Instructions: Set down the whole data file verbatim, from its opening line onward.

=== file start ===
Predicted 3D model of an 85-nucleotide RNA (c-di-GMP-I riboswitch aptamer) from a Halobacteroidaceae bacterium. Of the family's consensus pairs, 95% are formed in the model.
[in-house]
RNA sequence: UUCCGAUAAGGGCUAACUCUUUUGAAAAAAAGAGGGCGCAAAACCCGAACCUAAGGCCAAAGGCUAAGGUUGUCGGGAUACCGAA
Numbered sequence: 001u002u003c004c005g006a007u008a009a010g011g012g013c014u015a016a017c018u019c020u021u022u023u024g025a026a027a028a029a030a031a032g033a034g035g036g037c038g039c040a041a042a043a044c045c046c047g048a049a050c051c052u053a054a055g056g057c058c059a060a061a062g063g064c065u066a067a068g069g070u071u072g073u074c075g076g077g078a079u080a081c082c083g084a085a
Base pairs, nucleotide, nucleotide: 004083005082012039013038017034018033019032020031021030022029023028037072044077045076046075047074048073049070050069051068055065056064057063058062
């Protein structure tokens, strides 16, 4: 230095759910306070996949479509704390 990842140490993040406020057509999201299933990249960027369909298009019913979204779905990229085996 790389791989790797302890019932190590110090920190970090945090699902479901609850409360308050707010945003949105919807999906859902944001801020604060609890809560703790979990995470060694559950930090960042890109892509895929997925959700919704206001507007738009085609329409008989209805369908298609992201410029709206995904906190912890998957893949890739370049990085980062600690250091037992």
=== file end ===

Predicted 3D model of an 85-nucleotide RNA (c-di-GMP-I riboswitch aptamer) from a Halobacteroidaceae bacterium. Of the family's consensus pairs, 95% are formed in the model.
[in-house]
RNA sequence: UUCCGAUAAGGGCUAACUCUUUUGAAAAAAAGAGGGCGCAAAACCCGAACCUAAGGCCAAAGGCUAAGGUUGUCGGGAUACCGAA
Numbered sequence: 001u002u003c004c005g006a007u008a009a010g011g012g013c014u015a016a017c018u019c020u021u022u023u024g025a026a027a028a029a030a031a032g033a034g035g036g037c038g039c040a041a042a043a044c045c046c047g048a049a050c051c052u053a054a055g056g057c058c059a060a061a062g063g064c065u066a067a068g069g070u071u072g073u074c075g076g077g078a079u080a081c082c083g084a085a
Base pairs, nucleotide, nucleotide: 004083005082012039013038017034018033019032020031021030022029023028037072044077045076046075047074048073049070050069051068055065056064057063058062
């Protein structure tokens, strides 16, 4: 230095759910306070996949479509704390 990842140490993040406020057509999201299933990249960027369909298009019913979204779905990229085996 790389791989790797302890019932190590110090920190970090945090699902479901609850409360308050707010945003949105919807999906859902944001801020604060609890809560703790979990995470060694559950930090960042890109892509895929997925959700919704206001507007738009085609329409008989209805369908298609992201410029709206995904906190912890998957893949890739370049990085980062600690250091037992």